This time of year is crazy for most of us. For myself and lots of others, the holidays mean working longer, harder hours at our jobs while also trying to keep track of a crazy social calendar – there are always more get-togethers and parties and work functions in the lead up to Christmas. Whether you’re hosting or bringing a treat to someone else’s shindig, it’s sometimes hard to know what to make, or worse, when you’ll have time to make it. My solution this year: cheddar gougères, little French cheese puffs that are dangerously addictive and easy to make a huge batch of (and bake straight from the freezer). In other words, the perfect party food.
Gougères are made from choux pastry, the same way cream puffs or eclairs are made. It’s a simple dough that you whip up on the stove, add a few choice mix-ins like aged cheddar, black pepper and thyme, then plop (or pipe) onto baking sheets destined for either the oven or the freezer – more on that later. They don’t look like much at first, but they puff up to almost three times their unbaked size, and get gloriously golden and crispy and cheesy on the outside. Inside, they’re buttery and light as little clouds. The term “once you pop, you can’t stop” is probably the most appropriate way to describe them.
This recipe from Tartine Bakery makes about 60 little gougères, so you can bake some right away and keep some for later – or bake them all if you’ve got a lot – or a few – hungry friends to feed. Left unsupervised, I can make like 10 of these disappear in two minutes flat.
If you want to save some for later, just place place a whole baking sheet of formed gougère dough (see image above) in the freezer. Once the little pucks are frozen, you can remove them from the pan and store them in an airtight container in the freezer for up to a month. When you’re ready, you can bake them straight from the freezer; just beat up an egg and brush it over the tops of the gougères, sprinkle with a little extra cheese, and increase their time in the oven by about 10 minutes.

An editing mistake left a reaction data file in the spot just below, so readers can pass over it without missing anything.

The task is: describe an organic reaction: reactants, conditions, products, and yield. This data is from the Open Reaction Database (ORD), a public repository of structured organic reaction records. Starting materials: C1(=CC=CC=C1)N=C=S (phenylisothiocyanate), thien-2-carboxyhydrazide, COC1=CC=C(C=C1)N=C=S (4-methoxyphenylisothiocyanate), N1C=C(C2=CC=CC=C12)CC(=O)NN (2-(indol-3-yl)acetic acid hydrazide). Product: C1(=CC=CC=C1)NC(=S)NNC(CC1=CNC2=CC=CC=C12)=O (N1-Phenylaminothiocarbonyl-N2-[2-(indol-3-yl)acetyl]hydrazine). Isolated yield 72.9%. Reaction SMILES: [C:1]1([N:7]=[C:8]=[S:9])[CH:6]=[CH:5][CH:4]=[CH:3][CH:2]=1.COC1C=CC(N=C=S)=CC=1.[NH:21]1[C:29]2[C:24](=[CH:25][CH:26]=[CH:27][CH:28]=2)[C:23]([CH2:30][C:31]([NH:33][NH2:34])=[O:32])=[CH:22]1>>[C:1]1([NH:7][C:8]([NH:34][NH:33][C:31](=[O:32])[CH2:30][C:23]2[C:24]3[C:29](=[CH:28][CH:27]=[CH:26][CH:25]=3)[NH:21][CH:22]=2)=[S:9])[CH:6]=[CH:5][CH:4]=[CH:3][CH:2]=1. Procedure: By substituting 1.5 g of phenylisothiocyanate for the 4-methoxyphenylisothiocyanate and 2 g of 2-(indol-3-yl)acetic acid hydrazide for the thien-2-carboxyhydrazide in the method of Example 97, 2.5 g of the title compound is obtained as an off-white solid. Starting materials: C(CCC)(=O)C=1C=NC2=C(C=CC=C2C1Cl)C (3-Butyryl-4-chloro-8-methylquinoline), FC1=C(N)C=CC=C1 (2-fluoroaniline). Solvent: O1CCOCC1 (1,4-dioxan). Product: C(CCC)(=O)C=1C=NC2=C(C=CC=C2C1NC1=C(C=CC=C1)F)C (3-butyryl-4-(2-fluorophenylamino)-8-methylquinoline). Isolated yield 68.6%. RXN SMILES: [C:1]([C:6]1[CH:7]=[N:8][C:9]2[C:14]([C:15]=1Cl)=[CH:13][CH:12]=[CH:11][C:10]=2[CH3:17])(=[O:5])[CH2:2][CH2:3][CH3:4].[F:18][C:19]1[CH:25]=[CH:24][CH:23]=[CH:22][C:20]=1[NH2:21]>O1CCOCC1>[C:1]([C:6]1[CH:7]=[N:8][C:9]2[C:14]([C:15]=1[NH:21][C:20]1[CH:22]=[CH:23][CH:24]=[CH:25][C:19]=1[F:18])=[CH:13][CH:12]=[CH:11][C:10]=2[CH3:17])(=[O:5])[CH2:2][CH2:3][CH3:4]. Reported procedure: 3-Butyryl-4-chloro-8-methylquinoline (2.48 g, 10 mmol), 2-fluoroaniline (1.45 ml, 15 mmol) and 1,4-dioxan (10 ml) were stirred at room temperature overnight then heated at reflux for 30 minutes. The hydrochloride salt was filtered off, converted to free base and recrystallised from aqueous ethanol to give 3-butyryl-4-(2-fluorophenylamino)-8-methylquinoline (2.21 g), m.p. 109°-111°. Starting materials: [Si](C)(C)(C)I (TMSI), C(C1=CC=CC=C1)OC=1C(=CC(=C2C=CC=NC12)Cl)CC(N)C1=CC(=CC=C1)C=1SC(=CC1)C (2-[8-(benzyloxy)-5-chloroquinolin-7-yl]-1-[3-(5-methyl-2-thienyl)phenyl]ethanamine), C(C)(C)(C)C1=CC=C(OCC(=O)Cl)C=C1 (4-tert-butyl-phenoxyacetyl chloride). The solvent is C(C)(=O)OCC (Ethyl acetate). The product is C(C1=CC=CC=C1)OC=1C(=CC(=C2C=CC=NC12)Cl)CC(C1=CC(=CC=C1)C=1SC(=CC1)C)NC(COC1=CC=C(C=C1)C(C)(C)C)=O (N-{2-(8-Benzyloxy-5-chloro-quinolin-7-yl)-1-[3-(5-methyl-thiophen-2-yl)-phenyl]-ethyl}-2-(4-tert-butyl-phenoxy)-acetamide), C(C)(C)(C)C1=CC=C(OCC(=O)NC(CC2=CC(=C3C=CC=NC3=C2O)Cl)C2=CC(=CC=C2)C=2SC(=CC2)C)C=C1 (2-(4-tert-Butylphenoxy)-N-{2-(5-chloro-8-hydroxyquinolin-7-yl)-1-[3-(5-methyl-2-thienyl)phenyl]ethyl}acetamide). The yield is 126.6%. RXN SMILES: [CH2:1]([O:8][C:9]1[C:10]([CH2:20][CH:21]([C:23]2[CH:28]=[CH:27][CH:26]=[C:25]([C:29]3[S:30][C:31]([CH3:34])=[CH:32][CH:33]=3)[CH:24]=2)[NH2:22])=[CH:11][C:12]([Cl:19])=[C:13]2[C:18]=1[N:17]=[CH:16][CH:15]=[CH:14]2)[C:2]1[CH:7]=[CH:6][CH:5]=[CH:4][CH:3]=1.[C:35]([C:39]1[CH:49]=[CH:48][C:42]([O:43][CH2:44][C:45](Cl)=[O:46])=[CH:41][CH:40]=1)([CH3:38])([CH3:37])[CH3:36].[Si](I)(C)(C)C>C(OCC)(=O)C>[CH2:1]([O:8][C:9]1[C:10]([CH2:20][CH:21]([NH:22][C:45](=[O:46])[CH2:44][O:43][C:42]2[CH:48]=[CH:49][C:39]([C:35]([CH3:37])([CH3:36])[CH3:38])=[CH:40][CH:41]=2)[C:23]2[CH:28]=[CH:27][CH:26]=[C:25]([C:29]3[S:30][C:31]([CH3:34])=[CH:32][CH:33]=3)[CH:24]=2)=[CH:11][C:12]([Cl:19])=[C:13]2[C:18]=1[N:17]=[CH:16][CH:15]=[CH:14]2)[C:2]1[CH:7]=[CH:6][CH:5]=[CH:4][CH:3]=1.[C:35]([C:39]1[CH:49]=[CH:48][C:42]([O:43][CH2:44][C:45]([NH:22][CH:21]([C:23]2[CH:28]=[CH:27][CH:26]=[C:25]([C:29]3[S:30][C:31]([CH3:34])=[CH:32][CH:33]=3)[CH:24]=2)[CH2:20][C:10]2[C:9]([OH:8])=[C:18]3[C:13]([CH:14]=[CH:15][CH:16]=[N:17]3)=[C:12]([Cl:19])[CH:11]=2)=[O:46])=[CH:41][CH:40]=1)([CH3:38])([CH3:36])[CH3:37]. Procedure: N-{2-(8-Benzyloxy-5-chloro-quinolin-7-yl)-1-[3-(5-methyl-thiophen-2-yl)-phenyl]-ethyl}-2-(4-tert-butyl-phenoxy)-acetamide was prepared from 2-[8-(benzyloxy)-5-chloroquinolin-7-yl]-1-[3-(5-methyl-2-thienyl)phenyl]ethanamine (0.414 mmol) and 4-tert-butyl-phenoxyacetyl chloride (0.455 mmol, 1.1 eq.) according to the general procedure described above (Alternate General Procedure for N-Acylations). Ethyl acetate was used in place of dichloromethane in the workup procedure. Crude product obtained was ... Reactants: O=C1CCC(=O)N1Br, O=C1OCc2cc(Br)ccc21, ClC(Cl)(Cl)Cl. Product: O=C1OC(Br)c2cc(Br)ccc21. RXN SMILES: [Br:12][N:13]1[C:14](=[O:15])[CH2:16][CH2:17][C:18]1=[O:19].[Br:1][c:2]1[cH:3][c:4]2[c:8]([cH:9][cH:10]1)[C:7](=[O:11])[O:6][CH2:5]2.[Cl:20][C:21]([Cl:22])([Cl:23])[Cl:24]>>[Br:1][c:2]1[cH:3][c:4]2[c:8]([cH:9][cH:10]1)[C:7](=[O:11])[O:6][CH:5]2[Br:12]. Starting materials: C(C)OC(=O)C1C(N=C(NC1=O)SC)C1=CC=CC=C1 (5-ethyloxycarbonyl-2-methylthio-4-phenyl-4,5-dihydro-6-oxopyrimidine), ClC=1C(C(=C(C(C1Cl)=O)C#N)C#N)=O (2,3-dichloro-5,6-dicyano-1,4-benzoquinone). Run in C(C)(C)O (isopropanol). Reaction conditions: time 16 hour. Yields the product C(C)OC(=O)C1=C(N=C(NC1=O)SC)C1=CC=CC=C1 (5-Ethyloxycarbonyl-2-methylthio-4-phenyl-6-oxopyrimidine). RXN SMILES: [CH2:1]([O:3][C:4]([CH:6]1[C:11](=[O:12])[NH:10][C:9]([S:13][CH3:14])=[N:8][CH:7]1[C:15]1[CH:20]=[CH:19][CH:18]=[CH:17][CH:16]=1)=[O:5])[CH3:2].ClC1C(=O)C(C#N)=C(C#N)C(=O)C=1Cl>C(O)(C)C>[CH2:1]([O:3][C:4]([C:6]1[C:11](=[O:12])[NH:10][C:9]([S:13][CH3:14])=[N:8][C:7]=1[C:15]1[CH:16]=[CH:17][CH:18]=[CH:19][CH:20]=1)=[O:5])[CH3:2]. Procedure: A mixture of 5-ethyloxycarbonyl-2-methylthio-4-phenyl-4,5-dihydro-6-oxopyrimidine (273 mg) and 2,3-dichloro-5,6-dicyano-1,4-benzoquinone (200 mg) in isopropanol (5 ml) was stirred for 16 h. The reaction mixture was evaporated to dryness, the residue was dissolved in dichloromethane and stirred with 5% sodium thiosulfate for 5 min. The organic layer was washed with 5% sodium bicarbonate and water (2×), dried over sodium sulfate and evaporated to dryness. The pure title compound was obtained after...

- 1¼ cups milk (either 1% or skim)
- 10 tablespoon (140g) unsalted butter
- 1 teaspoon salt
- 1 cup (140g) all purpose flour
- 5 large eggs
- ¾ cup (115g) aged cheddar cheese, grated
- 1 teaspoon ground black pepper
- 1 teaspoon dried thyme
- 1 large egg
- Pinch of salt
- Grated cheddar, for sprinkling
- Preheat the oven to 350°F/180°C and line a baking sheet with parchment paper.
- In a heavy saucepan over medium heat, combine the milk, butter, and salt, stirring occasionally until it comes to a full boil. Add the flour and mix vigorously with a wooden spoon. The mixture will clump and sizzle; keep stirring until it has formed a smooth paste that comes away from the sides of the pan, about 3 minutes.
- Transfer the mixture to a mixing bowl (use the paddle attachment if you're using a stand mixer), and, mixing on medium speed, add the eggs one at a time, mixing well after each one. The dough should be thick and glossy. Add the cheese, pepper, and thyme and mix on low speed for a few seconds just until incorporated. (Note: you can do all the mixing by hand with a wooden spoon, just make sure each egg is well incorporated before adding another one).
- To pipe the gougères, scoop the dough into a piping bag fitted with a plain round tip (I used an 804), and pipe 1-inch dollops onto your prepared baking sheet, keeping them about 1-1/2 inches apart. If you don't want to pipe them, you can use two small spoons to drop them into little mounds.
- Prepare the topping by whisking the egg and salt together in a small bowl, and brushing the tops of each gougère with the egg wash. Sprinkle each one with a little bit of cheese. Bake for 26-28 minutes, until the gougères are golden brown and puffed. Serve hot from the oven or at room temperature.